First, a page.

On Energy is a series discussing and dissecting the energy sector in the UK.
Contemporary energy policy discussions are driven by three key motivations.
Alternative to fossil fuels
In 1939, the U.S. Department of Interior released a report that claimed that “The world will run out of oil in 13 years”. The claims were repeated in a subsequent report in 1950. It goes without saying that they were spectaculary wrong on both occasions, and for good reason. The projections took into account the then reservoirs of easily accessible oil, often called elephant fields, cross-referenced it against oil consumption and extrapolated the numbers to arrive at their 13-year projection.
What the report failed to acknowledge was that once the so-called elephant fields dried up, the rise in price of oil would make other unconventional reservoirs profitable enough to exploit. From the deepwater drills in the Gulf of Mexico, to the tar sands of Alberta, to the fracking sites in the US, high oil prices have almost always resulted in innovations that open up oil reserves hitheto off limits.
While we may never truly run out of oil, as evident from figure 1, we will eventually deplete the cheap, conventional oil on which our cars and lorries run. Since it is used for making plastics and other high-value chemical products, perhaps we would want to use the more expensive oil for better uses than simply setting it on fire. Advancements in methods of harnessing alternative sources of energy may make them more attractive to consumers sickened by ever-increasing oil prices. Hence, finding an alternative to fossil fuels is a matter of feasibility rather than availability.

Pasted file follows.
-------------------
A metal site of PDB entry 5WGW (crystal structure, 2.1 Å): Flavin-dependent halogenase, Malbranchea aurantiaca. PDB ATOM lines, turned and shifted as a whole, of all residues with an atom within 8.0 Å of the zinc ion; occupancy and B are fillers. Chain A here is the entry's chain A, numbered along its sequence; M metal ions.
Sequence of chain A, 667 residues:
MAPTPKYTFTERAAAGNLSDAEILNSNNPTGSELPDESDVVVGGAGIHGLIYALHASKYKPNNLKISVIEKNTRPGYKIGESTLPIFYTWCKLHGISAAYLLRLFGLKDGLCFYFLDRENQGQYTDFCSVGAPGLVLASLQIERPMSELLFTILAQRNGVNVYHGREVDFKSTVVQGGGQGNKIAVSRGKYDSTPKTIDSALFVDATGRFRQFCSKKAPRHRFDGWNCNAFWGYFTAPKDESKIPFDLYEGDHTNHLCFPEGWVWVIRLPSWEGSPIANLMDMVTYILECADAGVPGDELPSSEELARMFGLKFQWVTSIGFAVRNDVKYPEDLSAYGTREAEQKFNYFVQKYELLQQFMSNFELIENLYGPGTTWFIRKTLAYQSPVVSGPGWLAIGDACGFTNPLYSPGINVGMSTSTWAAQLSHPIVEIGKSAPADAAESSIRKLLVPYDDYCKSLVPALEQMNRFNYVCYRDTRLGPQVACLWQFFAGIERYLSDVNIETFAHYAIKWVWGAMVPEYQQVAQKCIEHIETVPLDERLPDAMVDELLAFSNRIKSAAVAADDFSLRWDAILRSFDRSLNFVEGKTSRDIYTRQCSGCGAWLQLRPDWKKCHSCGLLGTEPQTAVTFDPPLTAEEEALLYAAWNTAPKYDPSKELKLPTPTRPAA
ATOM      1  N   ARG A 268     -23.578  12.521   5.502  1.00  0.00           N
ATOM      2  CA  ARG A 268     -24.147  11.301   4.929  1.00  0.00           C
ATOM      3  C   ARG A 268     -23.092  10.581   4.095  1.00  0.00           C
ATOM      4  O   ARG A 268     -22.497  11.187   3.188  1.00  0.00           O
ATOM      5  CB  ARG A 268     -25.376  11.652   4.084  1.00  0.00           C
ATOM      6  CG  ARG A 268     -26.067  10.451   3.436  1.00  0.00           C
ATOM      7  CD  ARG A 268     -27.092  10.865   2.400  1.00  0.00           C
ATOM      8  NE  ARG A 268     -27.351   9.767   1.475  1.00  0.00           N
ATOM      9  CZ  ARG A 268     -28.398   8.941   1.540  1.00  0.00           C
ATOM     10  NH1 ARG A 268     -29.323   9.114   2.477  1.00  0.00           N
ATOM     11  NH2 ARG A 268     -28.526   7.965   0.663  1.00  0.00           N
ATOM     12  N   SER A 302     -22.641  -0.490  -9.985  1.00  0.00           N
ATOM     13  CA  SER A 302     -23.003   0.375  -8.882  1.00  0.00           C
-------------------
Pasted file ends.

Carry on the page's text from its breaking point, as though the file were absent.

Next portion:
Is it prudent to burn expensive fossil fuels if we could find alternative sources that would be cheaper?
Security of energy supplies is paramount to peace and prosperity. The arc of human history provides countless stories of nations going to war, even colonising large swathes of earth, to secure natural resources for economic growth. Fossil fuels are not evenly distributed across the Earth, and perhaps making our economy vulnerable to the whims of a foreign government is not the best of ideas. Western incursions into the oil-rich Middle East are grim reminders of how quickly friends can turn into foes.
Is it prudent to depend on resources whose production and distribution are wholly out of our control?
Despite American claims to the contrary, there has been a resounding consensus amongst scientists that burning of fossil fuels releases large amounts of carbon dioxide (CO2) which can irreversibly change Earth’s climate. This is sometimes referred to as anthropogenic climate change or anthropogenic global warming or simply climate change. While the first two concerns are straightforward selfish motivations for drastically cutting fossil fuel use, climate change is a more altruistic motivation. The brunt of climate change will be borne not by us but by future generations over many hundreds of years.
Since the main reason we burn fossil fuels is for energy, to fix climate change we need to change the way we get energy. The climate problem is mostly and energy problem.
Whichever of these three concerns motivates you, we need energy numbers and policies that add up. That is what we will cover in the rest of this series.
- “Risks of the oil transition”, A E Farrell and A R Brandt 2006 Environ. Res. Lett. 1 01400
- “Quantifying the consensus on anthropogenic global warming in the scientific literature”, John Cook et al 2013 Environ. Res. Lett. 8 024024